Thought for the day
For us eternal life usually means the next life and it can sound remote and unreal. The Fourth Gospel, where the expression occurs seventeen times, can be of help. The last occurrence (17:2) teaches that eternal life is a quality of relationship which begins now in the present moment and which is indestructible (Heb 7:16).
Lord, we struggle to believe at all and we struggle to hold on to eternal life. Help us to hear your call in the present moment. Help to know you and Jesus Christ whom you have sent. Help us to respond with full and trusting hearts, now and into the future. Through Christ our Lord. Amen.
John 6:31 Our ancestors ate the manna in the wilderness; as it is written, ‘He gave them bread from heaven to eat.’” 32 Then Jesus said to them, “Very truly, I tell you, it was not Moses who gave you the bread from heaven, but it is my Father who gives you the true bread from heaven. 33 For the bread of God is that which comes down from heaven and gives life to the world.” 34 They said to him, “Sir, give us this bread always.”
John 6:35 Jesus said to them, “I am the bread of life. Whoever comes to me will never be hungry, and whoever believes in me will never be thirsty. 36 But I said to you that you have seen me and yet do not believe. 37 Everything that the Father gives me will come to me, and anyone who comes to me I will never drive away; 38 for I have come down from heaven, not to do my own will, but the will of him who sent me. 39 And this is the will of him who sent me, that I should lose nothing of all that he has given me, but raise it up on the last day. 40 This is indeed the will of my Father, that all who see the Son and believe in him may have eternal life; and I will raise them up on the last day.”
John 6:41 Then the Jews began to complain about him because he said, “I am the bread that came down from heaven.” 42 They were saying, “Is not this Jesus, the son of Joseph, whose father and mother we know? How can he now say, ‘I have come down from heaven’?” 43 Jesus answered them, “Do not complain among yourselves. 44 No one can come to me unless drawn by the Father who sent me; and I will raise that person up on the last day. 45 It is written in the prophets, ‘And they shall all be taught by God.’ Everyone who has heard and learned from the Father comes to me. 46 Not that anyone has seen the Father except the one who is from God; he has seen the Father. 47 Very truly, I tell you, whoever believes has eternal life. 48 I am the bread of life. 49 Your ancestors ate the manna in the wilderness, and they died. 50 This is the bread that comes down from heaven, so that one may eat of it and not die. 51 I am the living bread that came down from heaven. Whoever eats of this bread will live forever; and the bread that I will give for the life of the world is my flesh.”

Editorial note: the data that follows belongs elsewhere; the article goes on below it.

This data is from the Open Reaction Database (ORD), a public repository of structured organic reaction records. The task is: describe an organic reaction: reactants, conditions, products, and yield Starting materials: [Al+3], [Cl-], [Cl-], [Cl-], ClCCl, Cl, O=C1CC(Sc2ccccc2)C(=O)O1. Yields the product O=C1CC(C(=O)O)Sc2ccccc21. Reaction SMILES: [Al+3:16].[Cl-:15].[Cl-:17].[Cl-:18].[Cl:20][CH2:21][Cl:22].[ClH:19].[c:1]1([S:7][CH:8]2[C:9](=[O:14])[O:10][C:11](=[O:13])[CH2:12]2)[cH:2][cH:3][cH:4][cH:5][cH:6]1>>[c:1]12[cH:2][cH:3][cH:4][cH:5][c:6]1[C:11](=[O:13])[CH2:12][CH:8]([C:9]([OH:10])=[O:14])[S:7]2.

John 6:52 The Jews then disputed among themselves, saying, “How can this man give us his flesh to eat?” 53 So Jesus said to them, “Very truly, I tell you, unless you eat the flesh of the Son of Man and drink his blood, you have no life in you. 54 Those who eat my flesh and drink my blood have eternal life, and I will raise them up on the last day; 55 for my flesh is true food and my blood is true drink. 56 Those who eat my flesh and drink my blood abide in me, and I in them. 57 Just as the living Father sent me, and I live because of the Father, so whoever eats me will live because of me. 58 This is the bread that came down from heaven, not like that which your ancestors ate, and they died. But the one who eats this bread will live forever.” 59 He said these things while he was teaching in the synagogue at Capernaum.